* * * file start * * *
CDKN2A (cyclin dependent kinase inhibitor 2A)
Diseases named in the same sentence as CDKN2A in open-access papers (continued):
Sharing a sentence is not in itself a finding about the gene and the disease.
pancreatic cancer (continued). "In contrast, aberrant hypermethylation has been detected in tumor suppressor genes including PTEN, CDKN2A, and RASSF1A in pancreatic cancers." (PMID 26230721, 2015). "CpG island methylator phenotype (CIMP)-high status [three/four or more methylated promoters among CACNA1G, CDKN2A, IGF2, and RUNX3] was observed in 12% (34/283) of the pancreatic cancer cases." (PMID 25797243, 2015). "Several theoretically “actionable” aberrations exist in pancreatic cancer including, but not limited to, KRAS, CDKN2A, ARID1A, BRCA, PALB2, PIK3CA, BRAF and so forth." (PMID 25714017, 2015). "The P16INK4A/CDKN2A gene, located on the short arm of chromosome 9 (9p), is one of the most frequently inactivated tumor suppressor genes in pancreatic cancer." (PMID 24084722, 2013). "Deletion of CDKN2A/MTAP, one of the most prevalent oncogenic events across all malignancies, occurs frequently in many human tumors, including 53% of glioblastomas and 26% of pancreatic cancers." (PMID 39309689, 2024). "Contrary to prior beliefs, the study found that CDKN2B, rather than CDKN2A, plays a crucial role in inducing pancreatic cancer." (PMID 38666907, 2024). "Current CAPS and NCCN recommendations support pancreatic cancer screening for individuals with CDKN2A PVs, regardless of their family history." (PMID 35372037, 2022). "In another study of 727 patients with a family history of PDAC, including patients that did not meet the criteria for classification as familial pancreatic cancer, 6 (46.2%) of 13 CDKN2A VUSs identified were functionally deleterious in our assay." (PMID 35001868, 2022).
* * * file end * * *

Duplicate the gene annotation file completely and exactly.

CDKN2A (cyclin dependent kinase inhibitor 2A)
Diseases named in the same sentence as CDKN2A in open-access papers (continued):
Sharing a sentence is not in itself a finding about the gene and the disease.
pancreatic cancer (continued). "In contrast, aberrant hypermethylation has been detected in tumor suppressor genes including PTEN, CDKN2A, and RASSF1A in pancreatic cancers." (PMID 26230721, 2015). "CpG island methylator phenotype (CIMP)-high status [three/four or more methylated promoters among CACNA1G, CDKN2A, IGF2, and RUNX3] was observed in 12% (34/283) of the pancreatic cancer cases." (PMID 25797243, 2015). "Several theoretically “actionable” aberrations exist in pancreatic cancer including, but not limited to, KRAS, CDKN2A, ARID1A, BRCA, PALB2, PIK3CA, BRAF and so forth." (PMID 25714017, 2015). "The P16INK4A/CDKN2A gene, located on the short arm of chromosome 9 (9p), is one of the most frequently inactivated tumor suppressor genes in pancreatic cancer." (PMID 24084722, 2013). "Deletion of CDKN2A/MTAP, one of the most prevalent oncogenic events across all malignancies, occurs frequently in many human tumors, including 53% of glioblastomas and 26% of pancreatic cancers." (PMID 39309689, 2024). "Contrary to prior beliefs, the study found that CDKN2B, rather than CDKN2A, plays a crucial role in inducing pancreatic cancer." (PMID 38666907, 2024). "Current CAPS and NCCN recommendations support pancreatic cancer screening for individuals with CDKN2A PVs, regardless of their family history." (PMID 35372037, 2022). "In another study of 727 patients with a family history of PDAC, including patients that did not meet the criteria for classification as familial pancreatic cancer, 6 (46.2%) of 13 CDKN2A VUSs identified were functionally deleterious in our assay." (PMID 35001868, 2022).